A non-tarot friend sent me the Wandering Star Tarot by Cat Pierce, the mass market version published by Hay House. This is a contemporary arts deck with keywords, and not just one or two per card, but strings of keywords cleverly integrated into each illustration.
What I find the most impressive about the art is the graphic design. Everything works with everything else in terms of design elements– the colors, the way symmetry and tension work together in the compositions, and Pierce’s linework all come together in harmony.
There are 80 cards– the traditional 78 plus a Yes “The Mother Star” card (an absolutely stunning illustration, by the way– I would love to see merch, like journals, notebooks, coffee mugs, etc.w ith this print) and a No “The Creator” card. You’ll see both in the top left corner above. Oh, that Hermit card is absolutely love. So many of these illustrations are incredible. That Key X might very well be one of my favorite Wheel of Fortune cards.
I think of this style as a modern millennial reinterpretation of 1970s hippie aesthetics that totally works, with understated and subtle incorporation of pop art or neo-pop elements.
The cardstock is thick, sturdy, and papery, with an off-white yellowed tint that gives it an aged look, which I love. As you shuffle the cards, there’s that calming ASMR swish, and laying the cards out into a spread gives off a vintage vibe.
I’m also getting a little bit of a Lolita princess girl kawaii fashion aesthetic. There are elements here that remind me of The Starchild Tarot meets Dame Darcy’s art style that will be right up your alley if you’re a fan of The Modern Witch Tarot. Wandering Star Tarot is unlike any of those decks mentioned, and yet somehow in the same family of spiritual energy.
The companion guidebook, which fits inside the box with the cards, is written in second person and speaks directly to you. This deck is perfect for total tarot beginners. Pull cards, ruminate over the keywords, and look up the card meaning in the guidebook. The messages are clear, in plainspeak, and on point. Closing out each card entry is a quotable quote to inspire.
The product description of Pierce’s Wandering Star Tarot as “a compass for seekers and dreams” is spot on. The balance of both beautiful evocative illustrations and text will pave a clear path for your intuition to run. This deck is absolutely true to its word– an inner compass for the spiritual sojourner.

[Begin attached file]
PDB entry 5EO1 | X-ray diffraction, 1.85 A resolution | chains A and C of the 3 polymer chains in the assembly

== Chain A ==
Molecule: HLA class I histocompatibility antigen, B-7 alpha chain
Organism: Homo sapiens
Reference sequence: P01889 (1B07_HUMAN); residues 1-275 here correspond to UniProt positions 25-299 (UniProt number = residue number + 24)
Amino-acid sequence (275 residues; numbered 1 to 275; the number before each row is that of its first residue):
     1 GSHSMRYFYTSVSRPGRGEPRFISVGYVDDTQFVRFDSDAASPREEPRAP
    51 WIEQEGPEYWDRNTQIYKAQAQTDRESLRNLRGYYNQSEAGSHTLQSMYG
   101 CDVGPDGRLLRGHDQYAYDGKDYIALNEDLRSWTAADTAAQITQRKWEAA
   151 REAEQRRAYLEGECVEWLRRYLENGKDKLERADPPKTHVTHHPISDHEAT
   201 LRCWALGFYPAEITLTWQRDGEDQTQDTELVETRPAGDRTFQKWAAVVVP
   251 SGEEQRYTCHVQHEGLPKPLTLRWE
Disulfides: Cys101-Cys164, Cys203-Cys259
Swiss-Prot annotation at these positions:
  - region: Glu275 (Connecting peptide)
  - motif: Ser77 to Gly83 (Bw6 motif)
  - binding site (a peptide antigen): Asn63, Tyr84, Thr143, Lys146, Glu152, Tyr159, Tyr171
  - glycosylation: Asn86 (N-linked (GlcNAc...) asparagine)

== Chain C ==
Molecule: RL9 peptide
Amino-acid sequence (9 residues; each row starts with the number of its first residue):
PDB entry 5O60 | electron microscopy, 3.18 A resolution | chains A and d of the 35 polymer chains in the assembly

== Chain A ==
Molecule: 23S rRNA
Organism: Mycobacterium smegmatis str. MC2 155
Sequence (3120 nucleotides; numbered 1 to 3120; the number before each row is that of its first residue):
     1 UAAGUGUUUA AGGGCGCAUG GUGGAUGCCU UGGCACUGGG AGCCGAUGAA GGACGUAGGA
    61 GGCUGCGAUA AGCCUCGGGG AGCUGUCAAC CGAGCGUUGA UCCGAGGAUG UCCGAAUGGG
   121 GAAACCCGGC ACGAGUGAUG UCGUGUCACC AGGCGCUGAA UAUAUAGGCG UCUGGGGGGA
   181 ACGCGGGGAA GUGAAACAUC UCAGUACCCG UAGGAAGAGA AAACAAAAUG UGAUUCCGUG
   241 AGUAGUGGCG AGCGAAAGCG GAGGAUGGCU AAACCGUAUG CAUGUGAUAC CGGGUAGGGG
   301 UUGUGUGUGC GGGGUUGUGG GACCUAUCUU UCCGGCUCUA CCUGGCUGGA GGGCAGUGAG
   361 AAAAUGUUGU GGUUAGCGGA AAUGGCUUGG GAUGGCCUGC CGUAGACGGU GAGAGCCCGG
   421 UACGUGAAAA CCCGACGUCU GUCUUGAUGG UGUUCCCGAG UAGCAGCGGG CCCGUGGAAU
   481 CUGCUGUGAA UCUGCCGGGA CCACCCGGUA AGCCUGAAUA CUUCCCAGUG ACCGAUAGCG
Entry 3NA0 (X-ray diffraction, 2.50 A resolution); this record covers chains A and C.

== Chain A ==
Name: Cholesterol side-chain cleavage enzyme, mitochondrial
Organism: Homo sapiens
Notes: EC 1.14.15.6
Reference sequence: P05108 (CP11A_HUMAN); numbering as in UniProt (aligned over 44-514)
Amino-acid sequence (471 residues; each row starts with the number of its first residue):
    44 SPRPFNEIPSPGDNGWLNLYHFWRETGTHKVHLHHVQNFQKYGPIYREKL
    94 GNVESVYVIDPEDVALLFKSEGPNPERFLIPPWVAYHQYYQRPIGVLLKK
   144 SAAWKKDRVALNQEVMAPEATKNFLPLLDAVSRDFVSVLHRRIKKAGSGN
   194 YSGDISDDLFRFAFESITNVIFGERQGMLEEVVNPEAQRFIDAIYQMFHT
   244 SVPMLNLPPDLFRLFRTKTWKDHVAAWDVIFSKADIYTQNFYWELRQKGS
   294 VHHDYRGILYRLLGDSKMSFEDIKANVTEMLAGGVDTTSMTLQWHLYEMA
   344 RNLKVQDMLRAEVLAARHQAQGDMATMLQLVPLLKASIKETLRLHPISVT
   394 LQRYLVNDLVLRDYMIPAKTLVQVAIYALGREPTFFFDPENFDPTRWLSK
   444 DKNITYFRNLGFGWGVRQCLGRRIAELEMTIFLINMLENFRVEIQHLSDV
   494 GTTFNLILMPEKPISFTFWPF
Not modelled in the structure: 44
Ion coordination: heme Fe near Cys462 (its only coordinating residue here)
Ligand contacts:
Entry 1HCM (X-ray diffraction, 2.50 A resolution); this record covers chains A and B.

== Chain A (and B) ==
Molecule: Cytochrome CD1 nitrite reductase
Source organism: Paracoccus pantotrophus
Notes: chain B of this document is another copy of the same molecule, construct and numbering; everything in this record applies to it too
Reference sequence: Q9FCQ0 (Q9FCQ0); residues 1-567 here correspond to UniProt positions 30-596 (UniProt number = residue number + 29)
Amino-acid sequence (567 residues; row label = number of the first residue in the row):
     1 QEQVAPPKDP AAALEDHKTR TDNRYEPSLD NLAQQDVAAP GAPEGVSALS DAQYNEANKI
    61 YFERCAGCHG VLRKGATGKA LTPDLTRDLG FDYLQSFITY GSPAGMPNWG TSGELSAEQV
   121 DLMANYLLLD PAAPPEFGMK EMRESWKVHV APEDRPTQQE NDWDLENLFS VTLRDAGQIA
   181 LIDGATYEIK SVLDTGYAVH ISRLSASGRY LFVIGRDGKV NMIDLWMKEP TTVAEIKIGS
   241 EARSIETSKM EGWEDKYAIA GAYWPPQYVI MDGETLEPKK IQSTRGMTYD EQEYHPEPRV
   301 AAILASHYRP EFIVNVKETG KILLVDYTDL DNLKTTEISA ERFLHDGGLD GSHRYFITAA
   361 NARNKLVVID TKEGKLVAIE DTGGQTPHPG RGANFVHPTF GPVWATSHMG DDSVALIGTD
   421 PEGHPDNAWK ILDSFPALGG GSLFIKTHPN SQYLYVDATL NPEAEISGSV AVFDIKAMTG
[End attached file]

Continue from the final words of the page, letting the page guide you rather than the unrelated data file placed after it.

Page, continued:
Something else incredible happens when you work with this deck– you hear music. I love how the artwork and the divinatory experience this deck yields you causes your clair-senses to cross-wire in the most wonderful of ways. Upbeat, optimistic, and reassuring are the words that come to mind. There’s a quick tempo to the vibrations- an allegro moderato if I had to be precise.
For those wondering whether this deck nice-washes the tarot, no. It doesn’t. These cards validate the ups and downs of every human emotion, and yet inspires you to believe in yourself, to have faith, and to live for the best of all possible worlds.
The quote for the Nine of Swords comes from Paulo Coelho– “Tell your heart that the fear of suffering is worse than the suffering itself.” The interpretation for the Ten of Swords in the guidebook reads a bit, to me at least, like the Death card. That’s a connection I can totally get behind!
I didn’t take photos of the box because the deck box and I kinda got into a battle. That thing would not open omg. It was like someone glued the top and bottom lids together. I ended up taking a serrated knife to the edges to slice through glue that had somehow sealed the two lids together, which then scraped off the box design.
Someone definitely went overboard with the glue for my copy of the deck because you can smell the glue from three feet away.
The top and bottom lids are too tight a fit, and every time I attempt to open the box to work with the cards, I have to fight with the box just to get it open. I found that the only way to open it is to shake the box vigorously a couple feet above your desktop and eventually you can shake the box apart, though the cards then fall everywhere. Sigh.
Also, just an FYI– if you read Amazon reviews of the Hay House version, there are some gripes about the cards and/or the box design peeling, quality control issues, etc., and in the copy I received, yeah, there was some of that going on. Kinda makes me wish I had hopped on the indie Kickstarter version before it was gone.
However, none of that struggle takes away from the beauty of these cards! And to be fair, it’s very likely just my fluke copy of the deck. As a deck creator, I totally get it– it happens.
I passed every card through sandalwood incense, then placed the deck in a large box along with a dish of myrrh resin incense so that the smoke of the myrrh would get infused into the cards. That totally got rid of the glue smell! So that’s just a little tip to remember if you ever get a deck straight from the factory that is still holding on to chemical-y factory smells.
These cards manage to transport you to a timeless placeless space– the wandering star indeed! A delicate, delightful deck that brings together 1970s era Goddess Movement ethos with the voice of a modern witch that speaks to today’s generations, Cat Pierce’s Wandering Star Tarot is equally great as someone’s first introduction to the tarot and as a seasoned reader’s personal reading deck.